Monday, June 2, 2014

Spaceholder For Tomorrow's First Post


June 3, 2014: how hilarious -- I am running late. The one thing I did not count on was my wife missing her alarm, which then resulted in me jumping out of bed (for an old man, "jumping" might be a bit of hyperbole), running over to the granddaughters' house and getting them to school. So, everything will be delayed.
Original Post

Every weekday morning I have a standard North-Dakota-active-rig post, an RBN-Energy link, and a quick look at the day's Wall Street Journal, Los Angeles Times, and other headline stories. So this post will be a place holder for tomorrow morning's post, assuming the sun comes up, I get up, and I have a wi-fi connection. Two out of three are sure to happen. And that ain't bad:

Jack Nicolson in Mars Attack

With Congress ceding legislative power to the EPA, we have but one branch of the government working for us, and sometimes I wonder about that group of nine in robes.

The GM Saga: But this story might have legs. There are a lot of ambulance- (and hearse-) chasing lawyers out there. Reuters is reporting that those 13-government-motor deaths attributed to a faulty 67-cent ignition switch may be the tip of the iceberg:
At least 74 people have died in General Motors cars in accidents with some key similarities to those that GM has linked to 13 deaths involving defective ignition switches, a Reuters analysis of government fatal-crash data has determined. Such accidents also occurred at a higher rate in the GM cars than in top competitors’ models, the analysis showed.
NHTSA Acting Administrator David Friedman told Reuters: “The final death toll associated with this safety defect is not known to NHTSA, but we believe it’s likely that more than 13 lives were lost.”
After all, this is government motors, and Mr Friedman is a government employee, so we're sticking to "our" story.


Apple: This was an incredibly busy day. I'm not going to talk much about Apple's WWDC right now: there is just too much to digest, but it's easy to find. Suffice it to say, for developers it was a game changer, and for consumers, we will see how it plays out over the next 12 months. Yosemite is free, by the way.

The other big story today: the new EPA rules on the war on coal. The fact that the market actually hit a new high, and oil and natural gas were essentially flat, told me the movers and shakers "blew this off." The real question is this: if things are this dire, why did the EPA stop at 30-30 (cut emissions by 30% by 2030)? Why didn't the EPA go for 90-20 (cut emissions by 90% by 2020)? If the Earth turns into Venus in 2020 it really won't do much good to blame President Obama and the EPA then; it will be too late. The rules are completely arbitrary. 30-30; 90-20; 10-50; 40-20; whatever. If the Earth is on its way to becoming another Venus, we needed a bit more leadership from the president, and 90-20 would have been the least he could have done. Maybe Schwinn wasn't represented at the EPA.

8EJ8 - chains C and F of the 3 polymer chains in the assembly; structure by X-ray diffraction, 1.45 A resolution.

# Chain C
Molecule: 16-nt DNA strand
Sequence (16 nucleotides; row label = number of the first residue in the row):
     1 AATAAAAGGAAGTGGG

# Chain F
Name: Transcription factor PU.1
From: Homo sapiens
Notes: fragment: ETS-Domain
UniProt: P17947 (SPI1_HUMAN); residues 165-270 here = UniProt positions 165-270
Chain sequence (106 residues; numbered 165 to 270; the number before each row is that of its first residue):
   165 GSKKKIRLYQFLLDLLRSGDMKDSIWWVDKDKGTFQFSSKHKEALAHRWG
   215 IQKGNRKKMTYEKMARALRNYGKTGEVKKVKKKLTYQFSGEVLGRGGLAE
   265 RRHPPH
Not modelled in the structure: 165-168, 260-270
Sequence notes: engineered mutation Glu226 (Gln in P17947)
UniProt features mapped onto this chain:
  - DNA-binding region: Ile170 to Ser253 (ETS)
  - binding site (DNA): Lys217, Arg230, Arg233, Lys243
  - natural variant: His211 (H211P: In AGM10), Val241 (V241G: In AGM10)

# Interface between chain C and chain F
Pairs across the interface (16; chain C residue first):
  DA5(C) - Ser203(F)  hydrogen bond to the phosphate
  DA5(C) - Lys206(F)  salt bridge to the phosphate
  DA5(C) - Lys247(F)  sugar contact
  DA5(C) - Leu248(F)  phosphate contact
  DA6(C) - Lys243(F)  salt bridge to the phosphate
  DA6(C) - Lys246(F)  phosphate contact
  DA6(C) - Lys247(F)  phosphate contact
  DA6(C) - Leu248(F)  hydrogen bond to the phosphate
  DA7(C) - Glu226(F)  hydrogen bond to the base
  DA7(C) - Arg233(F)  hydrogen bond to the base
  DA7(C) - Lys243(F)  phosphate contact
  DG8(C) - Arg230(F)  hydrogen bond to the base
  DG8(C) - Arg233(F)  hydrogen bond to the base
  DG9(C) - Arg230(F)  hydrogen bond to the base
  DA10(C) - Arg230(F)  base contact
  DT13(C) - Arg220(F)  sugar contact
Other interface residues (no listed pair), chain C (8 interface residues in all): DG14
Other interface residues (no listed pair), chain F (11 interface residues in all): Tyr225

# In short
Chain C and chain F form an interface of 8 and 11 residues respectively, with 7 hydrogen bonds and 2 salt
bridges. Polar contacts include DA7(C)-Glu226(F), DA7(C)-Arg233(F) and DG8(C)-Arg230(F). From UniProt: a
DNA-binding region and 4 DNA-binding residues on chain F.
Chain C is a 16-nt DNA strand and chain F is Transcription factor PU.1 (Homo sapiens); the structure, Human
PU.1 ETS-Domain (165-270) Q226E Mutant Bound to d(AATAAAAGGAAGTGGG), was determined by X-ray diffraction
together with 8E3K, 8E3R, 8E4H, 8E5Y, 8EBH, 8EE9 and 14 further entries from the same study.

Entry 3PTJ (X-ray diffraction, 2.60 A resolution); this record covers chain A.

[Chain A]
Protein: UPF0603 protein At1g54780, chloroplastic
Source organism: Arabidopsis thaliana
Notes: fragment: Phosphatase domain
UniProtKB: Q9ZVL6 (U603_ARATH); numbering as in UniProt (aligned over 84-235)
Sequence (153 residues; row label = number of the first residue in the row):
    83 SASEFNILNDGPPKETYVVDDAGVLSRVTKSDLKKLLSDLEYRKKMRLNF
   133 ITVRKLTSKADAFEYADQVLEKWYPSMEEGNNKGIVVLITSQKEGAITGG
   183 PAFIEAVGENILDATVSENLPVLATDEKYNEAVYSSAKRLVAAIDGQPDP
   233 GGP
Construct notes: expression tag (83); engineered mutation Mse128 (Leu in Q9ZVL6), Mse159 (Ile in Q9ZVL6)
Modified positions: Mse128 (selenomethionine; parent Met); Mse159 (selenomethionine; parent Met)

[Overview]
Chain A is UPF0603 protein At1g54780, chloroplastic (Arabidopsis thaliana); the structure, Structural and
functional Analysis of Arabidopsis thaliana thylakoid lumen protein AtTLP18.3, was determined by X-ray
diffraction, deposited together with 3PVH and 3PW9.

Be that as it may: natural gas is the winner in the US. Coal is the winner everywhere else.

The Taliban exchange. One word: "snookered." Actually two words: "Snookered, again."

I still have to go through the June NDIC hearing dockets, but if you haven't seen them, look at all the requests by Continental Resources for 32 wells on one spacing unit, 2560-acre units. But EOG has a request for 32 wells on a 640-acre spacing unit. Do the math.

More to follow tomorrow. This is a spaceholder for tomorrow, but didn't want to forget this news.


My condolences go out to his family so do not take this out of context. But really, a full-page story at Rigzone from Reuters on a death of one individual working in the oil sands? Actually, I guess it makes sense. At the end of the story we learn that this is the fourth death at Suncor's site this year; the four deaths  include one woman attacked and killed by a bear. I can't make this stuff up. I must have missed the earlier story on the bear attack. But that's the problem with ending global warming: the bears are making a comeback.


The other day I got a note from a reader suggesting our oil companies are short-sighted, worried about executing their game plan every quarter (every three months) to keep the shareholders happy. Fortunately the reader doesn't have to despair. Reuters via Rigzone is reporting the price of oil (and by extension, the price of gasoline) could go up by 2035 (I can't make this stuff up):
A potential shortfall in investment in production in the Middle East could create a $15 spike in the oil price by 2035, the energy arm of the Organisation for Economic Co-operation and Development (OECD) said. The world will need to be a total of $40 trillion invested in energy supply and $8 trillion on energy efficiency by 2035 to meet growing demand and falling output from mature sources of energy, the International Energy Agency (IEA) said in a report.
The price of oil might spike from $110 to $125 without a $40-trillion investment by 2035. Memo to self: send a letter of concern to my congresswoman.

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